We’re happy to spread some more joy around,” says Marcia Leeder who met her husband Dorian when she tripped him at a roller-skating rink. Roller skating is yet another activity, along with bicycling and jigsaw puzzles, that has made a massive pandemic comeback. ONE-TWO-THREE ANTI-ANGER PUNCH  #1 BETWEEN STIMULUS AND HOT SAUCE In Man's Search for Meaning, neurologist, psychiatrist, and Holocaust survivor Viktor Frankl stressed that we have the ability choose our response to any situation. Meditation is a scientifically-proven training method for strengthening our ability to choose our response. One of the first things a novice meditator learns is that “I am angry” makes no sense. You are not angry. Anger is an emotion that is passing through you. Taking a step back from your thoughts and emotions, and watching them come and go in meditation, makes it easier and more automatic to pay attention to your inner life. Experience with meditation will help you recognize anxiety and examine it with curiosity. And if you're really good at watching your emotions play out in your mindful theatre, you can watch anxiety turn into anger, or realize that what you're feeling isn't really anxiety, but disappointment. Meditation makes your emotional life slow down so you're able to choose a response to a difficult situation that serves you, rather than the kind of knee-jerk reaction that could make you a trending topic on Twitter. The “hot sauce study” provides some scientific evidence that meditation makes people less reactive. Subjects who meditated for only three weeks were 57% less likely to retaliate against a person who gave them harsh feedback. In this study, retaliation was measured by taste samples of hot sauce (versus chocolate syrup or lemonade powder) that subjects gave the person who was rude to them after they were specifically told that this person didn't like spicy food. (Apparently, using hot sauce as a proxy for aggressive behaviour is a scientifically-validated study design). “Between stimulus [harsh feedback] and response [hot sauce] there is a space. In that space is our power to choose our response [chocolate syrup]. In our response lies our growth and freedom.” – Viktor Frankl #2 BURN OFF AN ANGRY MOOD Exercise that gets your heart pumping can burn off the excess energy characteristic of anger and release a cascade of feel-good chemicals. According to research out of the University of Georgia, exercise can alleviate an angry mood–a lingering feeling of anger not associated with a trigger; however exercise will not prevent you from experiencing an angry emotion in response to an irritant such as being on the receiving end of a rude gesture as you run into the path of a turning car that doesn't want to yield to a runner. The emotion of anger is out of our control and is best handled through the mindfulness trained through meditation that allows anger to happen but doesn't get tied up in it. Meditation acknowledges that the emotion of anger inevitably rises and will pass, allowing your post-exercise good mood to return. “Exercise is a great way to discharge tension, work through emotional blocks, release anger, and gain self-esteem.” – Ellen Bass, American poet and co-author of The Courage to Heal #3 GET SOME SLEEP! In The 5-Minute Recharge, we stress that sleep is the bedrock of mental health, and research strongly suggests that there's a relationship between a lack of sleep and a surplus of anger and other unpleasant mental states. You've probably noticed how insufficient sleep makes you cranky, but you may not know why. The reason lies in the most reptilian part of our brain, the amydala, which is both our emotion centre and an important participant in the mechanism of sleep. A lack of sleep makes the amygdala more responsive to negative stimuli such as criticism and the more evolved parts of our brain less able to control the amygdala's reptilian impulse to lash out. So get a good night's sleep tonight and soothe your inner reptile. “Completing a full seven to eight hours of sleep can reduce the emotional symptoms of anger.” – From “The Amygdala, Sleep Debt, Sleep Deprivation, and the Emotion of Anger *********************************** THE FAST FIVE 1. How technology literally changes our brains - Ezra Klein Podcast 71 minutes (An exploration of how our smart phones keep us in the intellectual shallows.) 2. On the Exceptionalism of Books in the Age of Tweets - Cal Newport (We can't handle Henry James' short stories anymore.) 3. Train Your Muscles Without a Gym - Gretchen Reynolds The New York Times (Do squats with a tree and make people think you've taken tree hugging a bit too far.) 4. The lockdown death of a 20-year-old day trader - Financial TImes (The combination of gamified confetti celebrations of trades and unsophisticated investors can be a deadly combination.) 5. 10 Incredible TED Talks About Time Management You Should Watch Right Now - Entrepreneur.com (Watching TED Talks on productivity is one of Lynne's favourite ways to procrastinate!) *********************************** YOUR 5-MINUTE RECHARGE CHALLENGE THE LAUGHTER LIST “Anger and laughter are mutually exclusive and you have the power to choose either.” – Wayne Dyer This week’s 5-Minute Recharge challenge is to take a few minutes to develop a laughter list, a list of resources that make you laugh, and to commit to dive into it at least once a week. There is a large body of research demonstrating the many benefits of laughter and humour to reduce stress and pain, quell anger, and improve healing. If you have a big presentation coming up or any other anxiety-inducing situation, you may want to draw on your laughter list to put you in a cheery state of mind before taking the stage. Here's Lynne's laughter list:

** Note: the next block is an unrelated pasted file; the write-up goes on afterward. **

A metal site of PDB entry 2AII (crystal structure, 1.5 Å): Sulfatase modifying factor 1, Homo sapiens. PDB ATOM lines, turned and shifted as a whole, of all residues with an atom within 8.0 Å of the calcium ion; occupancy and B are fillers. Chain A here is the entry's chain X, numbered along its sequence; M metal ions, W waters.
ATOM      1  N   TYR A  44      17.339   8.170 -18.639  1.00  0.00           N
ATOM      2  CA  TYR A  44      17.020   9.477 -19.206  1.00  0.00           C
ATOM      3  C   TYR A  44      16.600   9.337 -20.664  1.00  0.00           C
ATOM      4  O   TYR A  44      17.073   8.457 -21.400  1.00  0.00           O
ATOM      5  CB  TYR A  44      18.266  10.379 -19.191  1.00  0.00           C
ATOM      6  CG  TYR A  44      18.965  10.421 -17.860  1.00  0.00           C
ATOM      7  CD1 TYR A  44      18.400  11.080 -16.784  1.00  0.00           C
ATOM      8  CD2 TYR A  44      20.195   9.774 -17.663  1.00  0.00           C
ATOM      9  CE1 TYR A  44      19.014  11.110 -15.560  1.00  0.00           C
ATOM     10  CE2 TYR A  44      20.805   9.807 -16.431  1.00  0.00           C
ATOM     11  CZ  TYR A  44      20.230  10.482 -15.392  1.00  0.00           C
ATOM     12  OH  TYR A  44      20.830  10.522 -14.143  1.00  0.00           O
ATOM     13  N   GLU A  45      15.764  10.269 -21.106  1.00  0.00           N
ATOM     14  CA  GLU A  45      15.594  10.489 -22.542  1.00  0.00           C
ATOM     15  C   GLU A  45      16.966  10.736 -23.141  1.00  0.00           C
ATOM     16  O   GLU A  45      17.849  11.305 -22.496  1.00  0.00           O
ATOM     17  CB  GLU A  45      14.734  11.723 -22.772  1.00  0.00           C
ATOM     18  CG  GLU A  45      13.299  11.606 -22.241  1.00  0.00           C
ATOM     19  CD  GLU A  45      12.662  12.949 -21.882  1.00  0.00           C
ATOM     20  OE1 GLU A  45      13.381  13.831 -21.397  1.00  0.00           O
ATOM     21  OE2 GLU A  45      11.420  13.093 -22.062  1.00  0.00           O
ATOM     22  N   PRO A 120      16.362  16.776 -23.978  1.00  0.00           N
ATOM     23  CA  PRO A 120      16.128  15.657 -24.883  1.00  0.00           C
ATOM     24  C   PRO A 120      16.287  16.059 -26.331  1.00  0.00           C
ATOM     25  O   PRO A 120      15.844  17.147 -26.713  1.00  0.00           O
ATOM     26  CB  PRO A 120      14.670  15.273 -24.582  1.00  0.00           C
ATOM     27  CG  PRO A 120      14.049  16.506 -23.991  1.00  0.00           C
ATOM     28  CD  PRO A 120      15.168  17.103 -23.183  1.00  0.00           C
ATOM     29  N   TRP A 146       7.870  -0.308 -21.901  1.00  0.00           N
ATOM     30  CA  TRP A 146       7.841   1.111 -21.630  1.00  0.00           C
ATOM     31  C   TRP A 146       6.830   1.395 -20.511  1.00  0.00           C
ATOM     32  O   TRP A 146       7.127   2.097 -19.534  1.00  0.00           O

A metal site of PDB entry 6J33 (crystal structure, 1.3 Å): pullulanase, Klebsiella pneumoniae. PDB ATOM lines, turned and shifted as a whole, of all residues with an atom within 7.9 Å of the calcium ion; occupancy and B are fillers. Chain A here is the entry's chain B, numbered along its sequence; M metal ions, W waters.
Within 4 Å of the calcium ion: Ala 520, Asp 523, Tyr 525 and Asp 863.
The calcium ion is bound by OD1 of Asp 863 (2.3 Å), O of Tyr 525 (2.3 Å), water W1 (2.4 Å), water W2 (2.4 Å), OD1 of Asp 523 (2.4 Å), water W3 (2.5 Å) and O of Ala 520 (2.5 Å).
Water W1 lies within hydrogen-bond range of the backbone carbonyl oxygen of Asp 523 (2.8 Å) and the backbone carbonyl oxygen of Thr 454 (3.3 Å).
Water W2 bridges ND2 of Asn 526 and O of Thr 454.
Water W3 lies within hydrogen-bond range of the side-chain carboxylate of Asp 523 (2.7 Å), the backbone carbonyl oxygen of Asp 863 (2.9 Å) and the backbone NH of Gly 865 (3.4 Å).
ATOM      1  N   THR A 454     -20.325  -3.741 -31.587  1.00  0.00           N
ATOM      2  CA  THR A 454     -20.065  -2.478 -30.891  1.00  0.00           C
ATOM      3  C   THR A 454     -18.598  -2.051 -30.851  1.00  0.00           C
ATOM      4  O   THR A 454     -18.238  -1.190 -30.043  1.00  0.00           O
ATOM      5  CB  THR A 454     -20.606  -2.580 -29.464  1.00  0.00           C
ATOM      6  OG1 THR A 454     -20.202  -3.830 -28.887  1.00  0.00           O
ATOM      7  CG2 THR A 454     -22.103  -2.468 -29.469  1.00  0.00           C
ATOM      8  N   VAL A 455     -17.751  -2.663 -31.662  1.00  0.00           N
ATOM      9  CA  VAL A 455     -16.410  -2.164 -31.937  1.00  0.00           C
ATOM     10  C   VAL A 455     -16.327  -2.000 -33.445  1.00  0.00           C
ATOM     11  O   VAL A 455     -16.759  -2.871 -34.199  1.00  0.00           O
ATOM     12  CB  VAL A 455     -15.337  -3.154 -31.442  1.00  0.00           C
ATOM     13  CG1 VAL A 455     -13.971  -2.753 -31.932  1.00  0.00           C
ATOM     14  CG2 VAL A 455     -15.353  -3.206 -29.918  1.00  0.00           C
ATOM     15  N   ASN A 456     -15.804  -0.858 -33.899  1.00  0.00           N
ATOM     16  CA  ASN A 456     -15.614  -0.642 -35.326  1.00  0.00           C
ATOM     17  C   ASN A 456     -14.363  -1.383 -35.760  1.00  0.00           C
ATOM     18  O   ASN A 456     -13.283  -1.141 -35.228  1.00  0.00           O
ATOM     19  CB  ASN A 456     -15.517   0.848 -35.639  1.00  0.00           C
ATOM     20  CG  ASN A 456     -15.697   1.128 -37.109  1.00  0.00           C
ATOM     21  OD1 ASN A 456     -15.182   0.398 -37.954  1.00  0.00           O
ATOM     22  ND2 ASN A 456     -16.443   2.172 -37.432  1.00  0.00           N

“Anger, depression, suppression, denial, took a little piece of me with them. Yet laughter made me more open to ideas, more inviting to others, and even a little stronger inside.” ― Scott Burton, laughter therapy recipient